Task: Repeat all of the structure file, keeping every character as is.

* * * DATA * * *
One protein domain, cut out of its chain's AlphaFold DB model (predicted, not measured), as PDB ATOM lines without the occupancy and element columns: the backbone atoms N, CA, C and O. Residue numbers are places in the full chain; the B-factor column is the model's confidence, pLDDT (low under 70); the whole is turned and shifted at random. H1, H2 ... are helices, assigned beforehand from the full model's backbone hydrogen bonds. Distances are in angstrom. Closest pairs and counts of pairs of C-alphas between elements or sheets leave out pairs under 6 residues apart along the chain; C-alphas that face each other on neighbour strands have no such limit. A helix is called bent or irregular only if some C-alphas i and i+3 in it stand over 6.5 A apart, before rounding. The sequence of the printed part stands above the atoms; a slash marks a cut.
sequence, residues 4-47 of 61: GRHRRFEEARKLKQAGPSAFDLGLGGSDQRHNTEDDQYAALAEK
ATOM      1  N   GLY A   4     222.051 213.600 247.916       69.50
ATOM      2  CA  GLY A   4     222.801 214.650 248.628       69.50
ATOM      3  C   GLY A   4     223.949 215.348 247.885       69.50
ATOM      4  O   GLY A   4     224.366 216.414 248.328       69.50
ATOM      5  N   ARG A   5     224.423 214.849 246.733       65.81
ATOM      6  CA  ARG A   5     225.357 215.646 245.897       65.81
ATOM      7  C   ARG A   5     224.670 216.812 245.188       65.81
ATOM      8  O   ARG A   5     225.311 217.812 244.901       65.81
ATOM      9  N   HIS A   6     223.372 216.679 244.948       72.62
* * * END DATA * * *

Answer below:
One protein domain, cut out of its chain's AlphaFold DB model (predicted, not measured), as PDB ATOM lines without the occupancy and element columns: the backbone atoms N, CA, C and O. Residue numbers are places in the full chain; the B-factor column is the model's confidence, pLDDT (low under 70); the whole is turned and shifted at random. H1, H2 ... are helices, assigned beforehand from the full model's backbone hydrogen bonds. Distances are in angstrom. Closest pairs and counts of pairs of C-alphas between elements or sheets leave out pairs under 6 residues apart along the chain; C-alphas that face each other on neighbour strands have no such limit. A helix is called bent or irregular only if some C-alphas i and i+3 in it stand over 6.5 A apart, before rounding. The sequence of the printed part stands above the atoms; a slash marks a cut.
sequence, residues 4-47 of 61: GRHRRFEEARKLKQAGPSAFDLGLGGSDQRHNTEDDQYAALAEK
ATOM      1  N   GLY A   4     222.051 213.600 247.916       69.50
ATOM      2  CA  GLY A   4     222.801 214.650 248.628       69.50
ATOM      3  C   GLY A   4     223.949 215.348 247.885       69.50
ATOM      4  O   GLY A   4     224.366 216.414 248.328       69.50
ATOM      5  N   ARG A   5     224.423 214.849 246.733       65.81
ATOM      6  CA  ARG A   5     225.357 215.646 245.897       65.81
ATOM      7  C   ARG A   5     224.670 216.812 245.188       65.81
ATOM      8  O   ARG A   5     225.311 217.812 244.901       65.81
ATOM      9  N   HIS A   6     223.372 216.679 244.948       72.62